By Fabrizio Tassinari, Special to CNN
Editor’s note: Fabrizio Tassinari is head of foreign policy at the Danish Institute for International Studies and senior non-resident fellow at the German Marshall Fund of the United States in Berlin. The views expressed are his own.
Once again, the world is populated by two German entities. You cannot draw them on a map this time, but their contours are still clear.
The first Germany is heading for general elections on September 22. It is a nation self-absorbed by the bread-and-butter issues that form the baseline of economic livelihood. Politics being local, some of the items on the agenda appear quirky to outsiders, such as the discussion of a “veggie day” in state canteens. From minimum wages to rising inequality, this Germany is preoccupied with similar things to any post-industrial democracy, plus a touch of trademark Teutonic rigor and angst.
The second Germany doesn’t need to go to the polls to be crowned Europe’s paramount power. This is the country with an aggressive commercial diplomacy that dictates policy on the profligate nations of Southern Europe. The Economist recently wrote about Berlin’s reluctant hegemony; others call it a “geo-economic power.” The key question for this other Germany is whether and how it will take up the mantle of leadership, in Europe and beyond.
Each of these two versions has its detractors: The first version is mocked as an isolationist big Switzerland. The other has been the object of scorn throughout the euro crisis, with Chancellor Angela Merkel unflatteringly portrayed in Nazi fatigues. No one questions that Berlin has basically weathered the Great Recession relatively well. Still, rarely have the mentality of a nation and the world’s expectations of it seemed so far apart.
As a newcomer to Berlin – itself a unique blend of dazzling metropolitan diversity and cozy provincial frugality – it’s fascinating to observe how these two versions form the present German story. Consider the economy. The new German miracle is routinely described as a combination of manufacturing and export prowess, helped by decade-old reforms, particularly wage control. Germans themselves have mixed feelings about these reforms. Many economists here argue that both for its specificities and shortcomings, the German experience does not amount to a “model” applicable to others.
Still, other nations are understandably likely to want to emulate parts of what is working: President Barack Obama, for one, suggested as much in his last State of the Union address, with his reference to vocational training.
To be sure, German insistence on austerity has irked several governments in Europe. But structural reforms in Europe’s cash-strapped south are motivated by real imbalances and a chronic lack of competitiveness. Spain or Italy need to liberalize their calcified labor market for their own sake, especially that of their jobless youth, not Germany’s. That said, even a country with valuable practices to share can become the bully imposing its will on others.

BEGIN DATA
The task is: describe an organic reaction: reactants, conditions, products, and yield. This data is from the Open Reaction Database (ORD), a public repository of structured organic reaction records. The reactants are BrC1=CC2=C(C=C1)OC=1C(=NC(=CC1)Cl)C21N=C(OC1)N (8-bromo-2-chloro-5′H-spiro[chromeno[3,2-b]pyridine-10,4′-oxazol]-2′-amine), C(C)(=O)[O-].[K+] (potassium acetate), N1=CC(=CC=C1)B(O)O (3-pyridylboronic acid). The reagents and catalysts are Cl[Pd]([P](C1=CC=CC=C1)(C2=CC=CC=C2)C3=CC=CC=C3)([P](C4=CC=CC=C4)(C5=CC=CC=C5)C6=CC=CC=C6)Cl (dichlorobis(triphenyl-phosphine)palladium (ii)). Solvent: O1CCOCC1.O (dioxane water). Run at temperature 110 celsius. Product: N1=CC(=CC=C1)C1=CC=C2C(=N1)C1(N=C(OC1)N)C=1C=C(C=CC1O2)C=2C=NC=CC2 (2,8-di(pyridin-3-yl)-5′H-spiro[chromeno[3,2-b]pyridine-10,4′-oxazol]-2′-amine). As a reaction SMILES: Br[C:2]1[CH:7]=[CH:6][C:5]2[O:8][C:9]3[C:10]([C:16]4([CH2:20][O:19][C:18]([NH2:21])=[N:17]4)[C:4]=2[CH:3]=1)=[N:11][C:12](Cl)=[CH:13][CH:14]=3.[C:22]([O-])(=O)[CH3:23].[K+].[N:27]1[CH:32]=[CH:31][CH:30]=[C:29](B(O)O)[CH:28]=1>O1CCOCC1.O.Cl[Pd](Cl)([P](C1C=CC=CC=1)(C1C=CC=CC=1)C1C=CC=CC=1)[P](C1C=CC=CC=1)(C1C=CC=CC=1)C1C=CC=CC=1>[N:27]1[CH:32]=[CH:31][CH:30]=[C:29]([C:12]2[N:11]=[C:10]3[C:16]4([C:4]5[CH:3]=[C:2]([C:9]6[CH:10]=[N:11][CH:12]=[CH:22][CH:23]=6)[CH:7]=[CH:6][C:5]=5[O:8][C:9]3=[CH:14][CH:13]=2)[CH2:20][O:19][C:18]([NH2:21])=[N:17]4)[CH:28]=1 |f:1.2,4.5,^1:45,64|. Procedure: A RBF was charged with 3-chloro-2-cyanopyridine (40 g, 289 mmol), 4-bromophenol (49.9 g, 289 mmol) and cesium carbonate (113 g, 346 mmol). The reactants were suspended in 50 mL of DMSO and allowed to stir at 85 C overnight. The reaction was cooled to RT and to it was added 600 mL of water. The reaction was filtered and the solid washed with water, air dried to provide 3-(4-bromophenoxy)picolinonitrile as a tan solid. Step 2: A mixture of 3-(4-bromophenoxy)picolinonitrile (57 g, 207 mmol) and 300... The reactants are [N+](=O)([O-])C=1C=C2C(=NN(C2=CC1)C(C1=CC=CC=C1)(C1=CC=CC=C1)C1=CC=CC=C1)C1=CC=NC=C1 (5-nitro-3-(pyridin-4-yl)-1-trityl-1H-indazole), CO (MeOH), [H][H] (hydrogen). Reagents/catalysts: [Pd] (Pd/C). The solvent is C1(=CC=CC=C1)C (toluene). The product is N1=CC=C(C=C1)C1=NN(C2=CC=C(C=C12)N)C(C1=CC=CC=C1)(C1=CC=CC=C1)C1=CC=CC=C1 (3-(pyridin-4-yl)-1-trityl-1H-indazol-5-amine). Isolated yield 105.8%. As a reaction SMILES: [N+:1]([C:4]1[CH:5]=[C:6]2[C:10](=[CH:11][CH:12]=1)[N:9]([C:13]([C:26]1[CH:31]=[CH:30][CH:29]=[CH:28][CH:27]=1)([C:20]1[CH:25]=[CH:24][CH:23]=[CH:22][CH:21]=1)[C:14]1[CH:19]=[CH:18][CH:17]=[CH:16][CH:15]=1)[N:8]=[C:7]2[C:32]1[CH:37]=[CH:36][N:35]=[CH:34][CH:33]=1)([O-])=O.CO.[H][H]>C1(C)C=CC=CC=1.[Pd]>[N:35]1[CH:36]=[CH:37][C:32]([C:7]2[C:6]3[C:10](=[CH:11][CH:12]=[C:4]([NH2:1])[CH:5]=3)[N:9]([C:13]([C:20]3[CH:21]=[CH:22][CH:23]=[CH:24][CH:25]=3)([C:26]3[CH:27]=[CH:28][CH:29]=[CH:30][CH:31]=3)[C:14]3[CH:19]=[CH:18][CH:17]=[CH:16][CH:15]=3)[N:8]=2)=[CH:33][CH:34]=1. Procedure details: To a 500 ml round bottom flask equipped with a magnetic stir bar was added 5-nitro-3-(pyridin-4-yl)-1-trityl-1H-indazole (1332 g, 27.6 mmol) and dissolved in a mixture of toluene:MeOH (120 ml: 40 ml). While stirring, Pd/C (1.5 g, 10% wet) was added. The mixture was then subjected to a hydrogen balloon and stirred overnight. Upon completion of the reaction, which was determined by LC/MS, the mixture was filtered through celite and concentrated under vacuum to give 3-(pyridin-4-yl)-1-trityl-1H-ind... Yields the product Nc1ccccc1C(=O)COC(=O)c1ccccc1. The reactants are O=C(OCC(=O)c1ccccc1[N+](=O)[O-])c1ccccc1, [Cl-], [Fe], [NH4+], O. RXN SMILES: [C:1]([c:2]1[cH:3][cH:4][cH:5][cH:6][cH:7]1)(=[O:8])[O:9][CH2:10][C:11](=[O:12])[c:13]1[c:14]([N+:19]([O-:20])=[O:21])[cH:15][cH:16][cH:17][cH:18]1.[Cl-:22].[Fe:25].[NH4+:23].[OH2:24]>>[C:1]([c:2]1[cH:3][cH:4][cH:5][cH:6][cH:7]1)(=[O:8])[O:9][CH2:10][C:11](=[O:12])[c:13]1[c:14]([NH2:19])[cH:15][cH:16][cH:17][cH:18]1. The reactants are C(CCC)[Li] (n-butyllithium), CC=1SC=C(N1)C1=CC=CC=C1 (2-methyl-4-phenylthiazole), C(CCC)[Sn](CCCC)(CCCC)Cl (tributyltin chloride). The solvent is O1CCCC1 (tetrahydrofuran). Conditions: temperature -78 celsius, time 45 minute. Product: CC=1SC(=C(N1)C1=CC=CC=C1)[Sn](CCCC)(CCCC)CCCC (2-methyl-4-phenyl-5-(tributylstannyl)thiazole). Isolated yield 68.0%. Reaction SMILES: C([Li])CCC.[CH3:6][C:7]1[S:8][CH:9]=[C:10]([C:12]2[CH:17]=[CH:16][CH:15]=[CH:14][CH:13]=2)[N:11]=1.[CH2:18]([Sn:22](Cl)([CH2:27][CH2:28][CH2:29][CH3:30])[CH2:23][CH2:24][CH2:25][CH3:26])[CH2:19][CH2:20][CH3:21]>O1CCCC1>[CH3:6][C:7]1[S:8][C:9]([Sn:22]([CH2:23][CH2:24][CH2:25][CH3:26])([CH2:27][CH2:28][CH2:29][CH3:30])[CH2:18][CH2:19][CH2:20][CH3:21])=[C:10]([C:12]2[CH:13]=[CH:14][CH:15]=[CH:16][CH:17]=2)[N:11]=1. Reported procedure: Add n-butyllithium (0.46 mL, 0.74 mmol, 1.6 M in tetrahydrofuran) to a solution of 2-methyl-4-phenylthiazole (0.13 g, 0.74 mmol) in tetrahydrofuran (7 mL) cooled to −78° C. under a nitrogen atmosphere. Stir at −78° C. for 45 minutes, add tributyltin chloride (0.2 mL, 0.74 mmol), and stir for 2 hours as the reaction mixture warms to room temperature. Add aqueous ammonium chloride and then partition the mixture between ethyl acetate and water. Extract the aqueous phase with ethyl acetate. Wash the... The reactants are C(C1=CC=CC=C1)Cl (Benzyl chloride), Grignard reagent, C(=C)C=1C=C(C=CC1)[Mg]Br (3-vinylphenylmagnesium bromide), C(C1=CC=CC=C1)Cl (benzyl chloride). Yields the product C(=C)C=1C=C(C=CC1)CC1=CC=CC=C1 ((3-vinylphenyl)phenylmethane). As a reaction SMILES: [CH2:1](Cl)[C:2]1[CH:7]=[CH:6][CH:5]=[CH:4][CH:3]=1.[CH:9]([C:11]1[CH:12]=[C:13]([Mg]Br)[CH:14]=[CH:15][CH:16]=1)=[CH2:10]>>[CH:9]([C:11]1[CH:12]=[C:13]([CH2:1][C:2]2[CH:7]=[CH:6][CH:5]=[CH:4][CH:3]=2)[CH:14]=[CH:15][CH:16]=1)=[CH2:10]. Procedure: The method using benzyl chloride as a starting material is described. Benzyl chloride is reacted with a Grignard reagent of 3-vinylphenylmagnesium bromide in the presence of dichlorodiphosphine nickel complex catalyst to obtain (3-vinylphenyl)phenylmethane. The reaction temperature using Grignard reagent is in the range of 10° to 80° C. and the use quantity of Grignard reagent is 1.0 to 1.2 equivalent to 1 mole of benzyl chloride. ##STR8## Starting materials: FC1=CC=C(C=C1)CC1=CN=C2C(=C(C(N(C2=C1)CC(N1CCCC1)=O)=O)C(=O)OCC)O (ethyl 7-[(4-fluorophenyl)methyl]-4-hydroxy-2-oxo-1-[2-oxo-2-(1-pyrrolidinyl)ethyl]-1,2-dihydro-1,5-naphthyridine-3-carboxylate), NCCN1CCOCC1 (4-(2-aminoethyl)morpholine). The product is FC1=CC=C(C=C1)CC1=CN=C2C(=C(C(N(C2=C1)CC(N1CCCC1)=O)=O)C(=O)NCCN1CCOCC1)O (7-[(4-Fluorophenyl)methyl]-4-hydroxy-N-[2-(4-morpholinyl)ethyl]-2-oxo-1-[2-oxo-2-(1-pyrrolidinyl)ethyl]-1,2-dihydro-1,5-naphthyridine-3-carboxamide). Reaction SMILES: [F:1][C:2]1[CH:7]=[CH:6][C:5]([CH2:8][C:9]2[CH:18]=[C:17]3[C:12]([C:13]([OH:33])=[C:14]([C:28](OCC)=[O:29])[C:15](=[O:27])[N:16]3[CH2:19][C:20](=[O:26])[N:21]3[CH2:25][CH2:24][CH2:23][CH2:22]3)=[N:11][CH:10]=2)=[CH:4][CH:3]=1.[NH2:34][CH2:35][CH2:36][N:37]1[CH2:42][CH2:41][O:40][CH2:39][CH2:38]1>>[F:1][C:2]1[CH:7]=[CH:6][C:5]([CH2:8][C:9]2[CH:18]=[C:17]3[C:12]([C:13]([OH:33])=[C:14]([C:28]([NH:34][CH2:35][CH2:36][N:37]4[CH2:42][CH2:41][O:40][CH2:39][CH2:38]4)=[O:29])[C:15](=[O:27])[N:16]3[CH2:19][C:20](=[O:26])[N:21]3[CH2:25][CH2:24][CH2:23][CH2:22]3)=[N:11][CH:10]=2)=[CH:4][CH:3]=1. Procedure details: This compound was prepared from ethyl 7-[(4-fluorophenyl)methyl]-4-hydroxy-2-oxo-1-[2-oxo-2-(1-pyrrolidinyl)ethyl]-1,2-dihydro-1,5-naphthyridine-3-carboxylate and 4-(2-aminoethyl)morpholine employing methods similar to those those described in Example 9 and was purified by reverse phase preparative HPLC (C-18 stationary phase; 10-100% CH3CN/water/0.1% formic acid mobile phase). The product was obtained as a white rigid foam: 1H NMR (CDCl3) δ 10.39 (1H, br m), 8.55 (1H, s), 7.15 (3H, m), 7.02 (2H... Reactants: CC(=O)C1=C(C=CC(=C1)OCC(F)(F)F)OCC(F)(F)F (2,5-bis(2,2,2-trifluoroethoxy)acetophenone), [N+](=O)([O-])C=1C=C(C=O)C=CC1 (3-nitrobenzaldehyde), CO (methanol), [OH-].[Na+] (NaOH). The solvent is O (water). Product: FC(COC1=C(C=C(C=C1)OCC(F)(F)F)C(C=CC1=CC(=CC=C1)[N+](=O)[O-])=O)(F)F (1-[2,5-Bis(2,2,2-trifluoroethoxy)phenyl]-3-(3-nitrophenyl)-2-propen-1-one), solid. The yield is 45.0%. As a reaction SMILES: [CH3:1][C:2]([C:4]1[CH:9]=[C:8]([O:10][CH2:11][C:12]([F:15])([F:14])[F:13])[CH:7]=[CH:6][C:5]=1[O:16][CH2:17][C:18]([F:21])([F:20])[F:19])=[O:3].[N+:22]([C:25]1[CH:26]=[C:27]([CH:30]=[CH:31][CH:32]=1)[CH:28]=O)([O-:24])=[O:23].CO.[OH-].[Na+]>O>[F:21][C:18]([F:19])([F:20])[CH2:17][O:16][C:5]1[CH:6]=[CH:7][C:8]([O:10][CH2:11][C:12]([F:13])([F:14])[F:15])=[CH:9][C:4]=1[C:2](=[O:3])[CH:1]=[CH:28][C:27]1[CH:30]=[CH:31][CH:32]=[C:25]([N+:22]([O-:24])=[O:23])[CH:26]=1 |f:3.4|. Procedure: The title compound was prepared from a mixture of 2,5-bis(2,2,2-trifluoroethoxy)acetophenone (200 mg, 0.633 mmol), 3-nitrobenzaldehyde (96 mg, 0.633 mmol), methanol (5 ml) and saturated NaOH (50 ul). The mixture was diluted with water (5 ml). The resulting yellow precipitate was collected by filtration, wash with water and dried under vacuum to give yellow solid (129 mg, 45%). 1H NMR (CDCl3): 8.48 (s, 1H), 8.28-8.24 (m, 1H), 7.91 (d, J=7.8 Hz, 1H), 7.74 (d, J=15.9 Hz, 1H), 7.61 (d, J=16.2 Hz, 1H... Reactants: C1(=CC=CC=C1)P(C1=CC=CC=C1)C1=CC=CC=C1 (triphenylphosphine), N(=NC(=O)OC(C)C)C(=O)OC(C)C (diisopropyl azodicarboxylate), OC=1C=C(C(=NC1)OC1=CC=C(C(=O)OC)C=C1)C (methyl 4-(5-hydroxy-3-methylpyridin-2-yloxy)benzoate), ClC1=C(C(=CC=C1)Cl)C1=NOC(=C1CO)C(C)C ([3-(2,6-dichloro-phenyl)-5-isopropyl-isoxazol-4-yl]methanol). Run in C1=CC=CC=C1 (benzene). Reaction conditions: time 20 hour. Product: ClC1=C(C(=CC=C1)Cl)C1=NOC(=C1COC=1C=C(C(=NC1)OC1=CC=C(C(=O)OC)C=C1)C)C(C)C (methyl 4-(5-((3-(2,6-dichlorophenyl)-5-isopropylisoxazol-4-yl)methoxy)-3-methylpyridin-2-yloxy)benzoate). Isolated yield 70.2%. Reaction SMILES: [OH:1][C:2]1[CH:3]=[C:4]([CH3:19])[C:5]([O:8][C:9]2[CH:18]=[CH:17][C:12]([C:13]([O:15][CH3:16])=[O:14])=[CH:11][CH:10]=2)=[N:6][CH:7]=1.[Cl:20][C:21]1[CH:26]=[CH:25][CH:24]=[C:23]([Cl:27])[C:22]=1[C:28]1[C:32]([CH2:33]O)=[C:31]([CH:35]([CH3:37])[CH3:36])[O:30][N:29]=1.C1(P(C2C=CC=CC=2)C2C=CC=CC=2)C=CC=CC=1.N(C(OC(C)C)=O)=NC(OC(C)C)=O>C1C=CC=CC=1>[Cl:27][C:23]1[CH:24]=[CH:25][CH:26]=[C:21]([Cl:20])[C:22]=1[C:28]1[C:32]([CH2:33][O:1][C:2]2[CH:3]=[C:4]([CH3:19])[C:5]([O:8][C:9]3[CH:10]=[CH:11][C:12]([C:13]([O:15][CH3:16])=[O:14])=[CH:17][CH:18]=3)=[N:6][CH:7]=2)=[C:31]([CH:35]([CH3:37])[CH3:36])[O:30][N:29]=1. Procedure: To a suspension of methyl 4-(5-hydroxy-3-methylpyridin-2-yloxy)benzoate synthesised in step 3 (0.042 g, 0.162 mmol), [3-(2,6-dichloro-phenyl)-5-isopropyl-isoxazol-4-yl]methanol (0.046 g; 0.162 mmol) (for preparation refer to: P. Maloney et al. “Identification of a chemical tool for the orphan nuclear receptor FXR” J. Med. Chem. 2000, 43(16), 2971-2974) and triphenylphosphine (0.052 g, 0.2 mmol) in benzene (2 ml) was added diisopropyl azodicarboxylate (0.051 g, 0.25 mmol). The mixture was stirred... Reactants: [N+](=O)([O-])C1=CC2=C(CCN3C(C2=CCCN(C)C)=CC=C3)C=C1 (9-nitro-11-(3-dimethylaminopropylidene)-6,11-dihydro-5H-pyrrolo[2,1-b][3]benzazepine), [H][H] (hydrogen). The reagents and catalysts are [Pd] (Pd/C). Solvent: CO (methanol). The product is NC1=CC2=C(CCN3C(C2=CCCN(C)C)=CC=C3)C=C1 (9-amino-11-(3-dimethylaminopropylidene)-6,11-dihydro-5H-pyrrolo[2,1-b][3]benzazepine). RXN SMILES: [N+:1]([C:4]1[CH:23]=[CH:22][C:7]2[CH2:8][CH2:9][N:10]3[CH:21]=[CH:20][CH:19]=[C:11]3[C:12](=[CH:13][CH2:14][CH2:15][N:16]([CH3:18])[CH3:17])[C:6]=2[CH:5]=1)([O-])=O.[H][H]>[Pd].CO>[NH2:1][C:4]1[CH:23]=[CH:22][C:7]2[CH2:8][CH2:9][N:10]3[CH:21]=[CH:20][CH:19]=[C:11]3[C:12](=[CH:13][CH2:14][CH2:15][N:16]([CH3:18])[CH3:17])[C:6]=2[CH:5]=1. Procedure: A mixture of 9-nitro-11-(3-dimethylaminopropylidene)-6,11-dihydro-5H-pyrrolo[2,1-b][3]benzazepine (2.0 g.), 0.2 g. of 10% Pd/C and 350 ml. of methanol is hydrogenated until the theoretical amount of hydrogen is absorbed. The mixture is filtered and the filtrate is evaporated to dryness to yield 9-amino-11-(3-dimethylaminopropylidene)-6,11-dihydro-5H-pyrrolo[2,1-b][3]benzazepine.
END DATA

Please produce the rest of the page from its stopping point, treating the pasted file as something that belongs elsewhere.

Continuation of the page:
Foreign policy is the other mirror of this dual Germany. Even by its anti-war standards, Germany’s abstention from the 2011 Libya intervention stood out as inconsistent with the Western mainstream. Today, Berlin’s stance on Syria remains typically studious: “Germany,” said Foreign Minister Guido Westerwelle, “would be among those who consider consequences to be appropriate.”
Britain’s parliamentary debacle and Obama’s self-inflicted detour in Congress underscore how leaders are struggling to find foreign policy legitimacy. As in other countries, German politicians would rather steer clear of discussing complex international crises during an election campaign. Yet, Berlin is routinely accused of punching below its weight even when, as in Syria, the international community seems to be following a similar path.
Elections are usually the time to take stock of a country’s self-image. But if anything, the fact that the German campaign has been so restrained on this is a sign of a mature democracy. Indeed, the uneventful campaign may indicate that, in the eyes of many voters at least, the German position on fundamental economic and strategic issues has been largely vindicated.
For better or worse, Merkel herself is often described as the chief architect of much of the above. For sure, she is the perfect embodiment of it: her pragmatism makes her the champion of the first Germany and her poise an epitome of the second one. Yet because of the arcane arithmetic of the German voting system, even high approval ratings would not translate into a landslide victory.
Ultimately, though, the Chancellor’s enduring popularity suggests that these two imaginary Germanies can coexist just fine.